Training for a new world
‘Where would economy be if audit firms weren’t training and producing CAs?’
AS IF SOUTH AFRICA’S skills shortage were not enough, economic globalisation means our top professional talent finds it easier than ever to relocate overseas. Certain professions, such as accountants and tax lawyers, now find it much easier to move overseas than they did 10 to 15 years ago when SA’s tax and accounting laws were starkly different. Currently, the differences are minuscule. Therefore retention of skilled people is quite as important a challenge as training.
Richard Warren-Tangney, KPMG director of Recruitment and Global Opportunity, describes retention as “the bigger challenge”. When most people talk of the dire skills shortage facing SA, they’re in fact talking of a future of strong economic growth in which our current failure to produce skilled people will snowball into impossible figures in the future.
But for the present, more than one audit firm claims it’s experiencing no shortage of accountancy graduates and therefore attraction of talent isn’t a problem.
As part of the audit profession, Warren-Tangney says retaining people in that profession has always been a challenge but a growing one more recently – for a number of reasons. “Until this year’s slowdown, the strong economic growth of the past few years meant there was enormous opportunity for recently qualified chartered accountants (CAs) to get top jobs in commerce and industry. Furthermore, the various black economic empowerment charters meant significantly increased opportunities for black CAs outside the profession. Significant numbers of black CAs choose to leave the industry as soon they qualify.”
One crucial explanation why CAs are enticed out of the profession is its increasing regulation, starting with the corporate failures (including Enron, WorldCom, Masterbond and LeisureNet) since 2001. Warran-Tangney says: “That straitjacket means auditing isn’t as attractive a career as it once was for people whose skills are in great demand by industries offering highly stimulating career prospects.”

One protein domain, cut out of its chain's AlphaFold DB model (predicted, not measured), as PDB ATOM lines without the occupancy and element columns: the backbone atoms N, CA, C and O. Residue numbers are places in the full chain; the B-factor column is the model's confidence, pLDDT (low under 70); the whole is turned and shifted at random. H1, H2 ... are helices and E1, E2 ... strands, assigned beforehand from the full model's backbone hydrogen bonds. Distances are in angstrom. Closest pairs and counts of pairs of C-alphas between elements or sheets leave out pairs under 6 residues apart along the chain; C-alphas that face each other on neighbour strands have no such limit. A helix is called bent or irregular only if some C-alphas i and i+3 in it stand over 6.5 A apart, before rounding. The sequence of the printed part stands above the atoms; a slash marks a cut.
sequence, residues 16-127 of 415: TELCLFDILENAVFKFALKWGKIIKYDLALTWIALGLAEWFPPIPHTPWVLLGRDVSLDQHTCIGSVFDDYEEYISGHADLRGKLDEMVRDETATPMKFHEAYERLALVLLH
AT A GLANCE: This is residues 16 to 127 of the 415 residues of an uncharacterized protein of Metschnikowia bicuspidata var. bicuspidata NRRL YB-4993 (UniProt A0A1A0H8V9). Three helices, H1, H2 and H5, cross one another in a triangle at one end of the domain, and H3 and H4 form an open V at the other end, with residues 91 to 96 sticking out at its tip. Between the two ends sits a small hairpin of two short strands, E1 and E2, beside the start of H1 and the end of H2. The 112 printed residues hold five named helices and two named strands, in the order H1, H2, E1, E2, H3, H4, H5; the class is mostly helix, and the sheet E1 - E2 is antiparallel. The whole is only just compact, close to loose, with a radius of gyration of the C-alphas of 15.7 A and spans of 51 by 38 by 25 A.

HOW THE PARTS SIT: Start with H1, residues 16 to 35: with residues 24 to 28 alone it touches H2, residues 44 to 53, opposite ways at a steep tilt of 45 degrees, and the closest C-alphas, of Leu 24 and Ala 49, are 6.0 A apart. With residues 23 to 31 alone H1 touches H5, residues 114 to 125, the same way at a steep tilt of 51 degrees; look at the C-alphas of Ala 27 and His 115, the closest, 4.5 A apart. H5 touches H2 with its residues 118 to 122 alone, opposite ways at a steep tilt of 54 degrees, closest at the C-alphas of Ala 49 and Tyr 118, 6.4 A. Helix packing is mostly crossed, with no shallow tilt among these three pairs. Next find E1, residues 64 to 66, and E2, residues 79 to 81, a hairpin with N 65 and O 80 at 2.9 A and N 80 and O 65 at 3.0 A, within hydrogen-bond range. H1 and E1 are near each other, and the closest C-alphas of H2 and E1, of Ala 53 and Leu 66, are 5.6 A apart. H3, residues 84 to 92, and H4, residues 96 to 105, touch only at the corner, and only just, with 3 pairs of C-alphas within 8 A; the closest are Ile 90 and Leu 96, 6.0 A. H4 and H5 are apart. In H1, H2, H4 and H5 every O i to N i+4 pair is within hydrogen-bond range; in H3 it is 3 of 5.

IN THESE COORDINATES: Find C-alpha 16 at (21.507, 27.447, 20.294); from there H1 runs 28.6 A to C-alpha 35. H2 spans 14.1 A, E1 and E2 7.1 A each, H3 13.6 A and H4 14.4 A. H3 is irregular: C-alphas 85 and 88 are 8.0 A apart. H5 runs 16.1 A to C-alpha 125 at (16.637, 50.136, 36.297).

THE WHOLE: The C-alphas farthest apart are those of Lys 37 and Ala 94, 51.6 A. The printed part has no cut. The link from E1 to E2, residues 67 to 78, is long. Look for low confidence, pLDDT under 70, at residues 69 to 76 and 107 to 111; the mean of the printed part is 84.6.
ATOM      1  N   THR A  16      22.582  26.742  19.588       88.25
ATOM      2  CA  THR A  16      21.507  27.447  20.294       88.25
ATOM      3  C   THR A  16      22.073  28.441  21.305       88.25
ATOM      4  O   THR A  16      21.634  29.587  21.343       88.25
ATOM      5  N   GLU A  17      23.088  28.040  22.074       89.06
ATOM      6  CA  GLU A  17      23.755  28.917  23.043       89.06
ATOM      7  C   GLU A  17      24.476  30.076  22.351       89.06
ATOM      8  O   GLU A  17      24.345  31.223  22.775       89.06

That’s neither a new trend nor peculiar to SA but has become more pronounced here over recent years. Despite haemorrhaging, people training is something the audit profession recognises it has to continue doing. “Where would the economy be if the audit firms weren’t training and producing CAs? We have an enormous responsibility to provide training, mentoring, coaching and on-the-job feedback to trainees. However, the cost of providing that level of development is significant to the firm, given that in many cases we immediately lose people to commerce,” says Warren-Tangney.
The nature of training is also changing, as the world becomes increasingly wired into the Internet. A new generation brought up on electronic gadgetry and instant access to online information is challenging the older generation as never before, says Warren-Tangney. Experience gained over years of trial and error can now be learned in a moment and that experience is no longer respected as it once was.
It’s a challenge to both sides: for the younger generation to accept the hierarchy of the business environment and for senior partners to get used to being challenged by young upstarts. Those dynamics have to be incorporated into learning methodologies to sensitise all parties to such changing dynamics.
Companies, countries and sectors of the economy that are going to be successful in future are those that tap into the youth culture and incorporate that into the workforce without friction. We find that where we do that successfully it engenders a great deal of loyalty.
Retention is the bigger challenge. Richard Warren-Tangney